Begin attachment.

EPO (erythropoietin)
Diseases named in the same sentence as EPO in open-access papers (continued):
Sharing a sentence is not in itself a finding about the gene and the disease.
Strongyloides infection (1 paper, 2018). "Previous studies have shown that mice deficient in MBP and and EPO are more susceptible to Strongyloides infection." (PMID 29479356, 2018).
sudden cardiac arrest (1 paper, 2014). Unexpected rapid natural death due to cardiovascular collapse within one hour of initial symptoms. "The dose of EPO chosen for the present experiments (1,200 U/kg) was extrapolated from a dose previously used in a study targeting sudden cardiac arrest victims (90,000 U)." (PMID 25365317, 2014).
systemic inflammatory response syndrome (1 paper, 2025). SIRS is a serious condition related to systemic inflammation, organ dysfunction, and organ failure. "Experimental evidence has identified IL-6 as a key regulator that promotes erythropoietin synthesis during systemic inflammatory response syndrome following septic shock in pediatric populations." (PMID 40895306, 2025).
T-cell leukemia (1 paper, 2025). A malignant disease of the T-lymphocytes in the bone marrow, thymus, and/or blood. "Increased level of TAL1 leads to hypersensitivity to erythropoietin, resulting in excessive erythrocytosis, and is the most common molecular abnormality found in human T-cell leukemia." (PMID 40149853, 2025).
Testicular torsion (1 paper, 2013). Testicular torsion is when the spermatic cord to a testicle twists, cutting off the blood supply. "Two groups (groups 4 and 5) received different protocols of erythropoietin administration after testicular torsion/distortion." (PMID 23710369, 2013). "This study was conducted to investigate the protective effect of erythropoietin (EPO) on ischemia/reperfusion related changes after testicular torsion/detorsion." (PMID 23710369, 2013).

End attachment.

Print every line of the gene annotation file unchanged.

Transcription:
EPO (erythropoietin)
Diseases named in the same sentence as EPO in open-access papers (continued):
Sharing a sentence is not in itself a finding about the gene and the disease.
Strongyloides infection (1 paper, 2018). "Previous studies have shown that mice deficient in MBP and and EPO are more susceptible to Strongyloides infection." (PMID 29479356, 2018).
sudden cardiac arrest (1 paper, 2014). Unexpected rapid natural death due to cardiovascular collapse within one hour of initial symptoms. "The dose of EPO chosen for the present experiments (1,200 U/kg) was extrapolated from a dose previously used in a study targeting sudden cardiac arrest victims (90,000 U)." (PMID 25365317, 2014).
systemic inflammatory response syndrome (1 paper, 2025). SIRS is a serious condition related to systemic inflammation, organ dysfunction, and organ failure. "Experimental evidence has identified IL-6 as a key regulator that promotes erythropoietin synthesis during systemic inflammatory response syndrome following septic shock in pediatric populations." (PMID 40895306, 2025).
T-cell leukemia (1 paper, 2025). A malignant disease of the T-lymphocytes in the bone marrow, thymus, and/or blood. "Increased level of TAL1 leads to hypersensitivity to erythropoietin, resulting in excessive erythrocytosis, and is the most common molecular abnormality found in human T-cell leukemia." (PMID 40149853, 2025).
Testicular torsion (1 paper, 2013). Testicular torsion is when the spermatic cord to a testicle twists, cutting off the blood supply. "Two groups (groups 4 and 5) received different protocols of erythropoietin administration after testicular torsion/distortion." (PMID 23710369, 2013). "This study was conducted to investigate the protective effect of erythropoietin (EPO) on ischemia/reperfusion related changes after testicular torsion/detorsion." (PMID 23710369, 2013).